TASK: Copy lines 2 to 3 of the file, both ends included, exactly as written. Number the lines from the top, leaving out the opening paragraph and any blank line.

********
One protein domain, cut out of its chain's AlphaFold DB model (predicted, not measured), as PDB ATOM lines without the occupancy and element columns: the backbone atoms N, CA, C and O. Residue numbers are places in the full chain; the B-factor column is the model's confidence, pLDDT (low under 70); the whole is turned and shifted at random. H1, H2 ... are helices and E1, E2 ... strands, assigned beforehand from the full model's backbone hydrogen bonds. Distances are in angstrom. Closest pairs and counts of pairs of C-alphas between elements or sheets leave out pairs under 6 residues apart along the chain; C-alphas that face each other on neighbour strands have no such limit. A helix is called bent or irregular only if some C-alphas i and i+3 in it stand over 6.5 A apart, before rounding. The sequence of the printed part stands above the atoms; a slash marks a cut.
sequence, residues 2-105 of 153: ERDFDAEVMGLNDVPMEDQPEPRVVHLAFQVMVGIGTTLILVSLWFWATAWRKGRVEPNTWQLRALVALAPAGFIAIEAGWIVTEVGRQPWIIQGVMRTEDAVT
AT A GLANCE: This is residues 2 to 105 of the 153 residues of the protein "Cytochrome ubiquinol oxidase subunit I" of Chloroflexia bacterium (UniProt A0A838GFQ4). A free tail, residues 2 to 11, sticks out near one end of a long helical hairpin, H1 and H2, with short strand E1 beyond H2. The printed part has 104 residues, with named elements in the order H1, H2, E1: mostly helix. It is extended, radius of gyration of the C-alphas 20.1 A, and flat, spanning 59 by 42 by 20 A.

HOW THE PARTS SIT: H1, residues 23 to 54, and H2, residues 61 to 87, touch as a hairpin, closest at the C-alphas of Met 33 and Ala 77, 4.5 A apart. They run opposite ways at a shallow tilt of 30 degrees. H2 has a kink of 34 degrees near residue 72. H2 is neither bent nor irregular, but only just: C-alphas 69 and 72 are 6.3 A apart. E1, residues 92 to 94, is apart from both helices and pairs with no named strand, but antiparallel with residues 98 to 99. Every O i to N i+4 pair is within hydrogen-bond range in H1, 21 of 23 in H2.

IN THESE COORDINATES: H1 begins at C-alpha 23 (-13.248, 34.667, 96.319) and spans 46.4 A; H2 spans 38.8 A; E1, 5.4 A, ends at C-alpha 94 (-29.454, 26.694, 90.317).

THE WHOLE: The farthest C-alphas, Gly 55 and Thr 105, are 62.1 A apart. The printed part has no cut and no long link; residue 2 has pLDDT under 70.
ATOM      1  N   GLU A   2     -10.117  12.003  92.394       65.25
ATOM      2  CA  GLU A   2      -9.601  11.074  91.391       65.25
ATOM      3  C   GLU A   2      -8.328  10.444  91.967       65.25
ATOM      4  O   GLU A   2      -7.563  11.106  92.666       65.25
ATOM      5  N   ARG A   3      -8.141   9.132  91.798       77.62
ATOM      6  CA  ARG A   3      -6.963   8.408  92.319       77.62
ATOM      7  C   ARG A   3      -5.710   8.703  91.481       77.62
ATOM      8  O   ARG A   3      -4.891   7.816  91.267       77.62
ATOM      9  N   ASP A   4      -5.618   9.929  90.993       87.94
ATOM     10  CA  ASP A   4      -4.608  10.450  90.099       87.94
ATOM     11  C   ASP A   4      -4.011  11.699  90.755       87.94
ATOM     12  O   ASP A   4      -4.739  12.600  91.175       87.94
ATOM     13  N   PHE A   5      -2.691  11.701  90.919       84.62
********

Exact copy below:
AT A GLANCE: This is residues 2 to 105 of the 153 residues of the protein "Cytochrome ubiquinol oxidase subunit I" of Chloroflexia bacterium (UniProt A0A838GFQ4). A free tail, residues 2 to 11, sticks out near one end of a long helical hairpin, H1 and H2, with short strand E1 beyond H2. The printed part has 104 residues, with named elements in the order H1, H2, E1: mostly helix. It is extended, radius of gyration of the C-alphas 20.1 A, and flat, spanning 59 by 42 by 20 A.

HOW THE PARTS SIT: H1, residues 23 to 54, and H2, residues 61 to 87, touch as a hairpin, closest at the C-alphas of Met 33 and Ala 77, 4.5 A apart. They run opposite ways at a shallow tilt of 30 degrees. H2 has a kink of 34 degrees near residue 72. H2 is neither bent nor irregular, but only just: C-alphas 69 and 72 are 6.3 A apart. E1, residues 92 to 94, is apart from both helices and pairs with no named strand, but antiparallel with residues 98 to 99. Every O i to N i+4 pair is within hydrogen-bond range in H1, 21 of 23 in H2.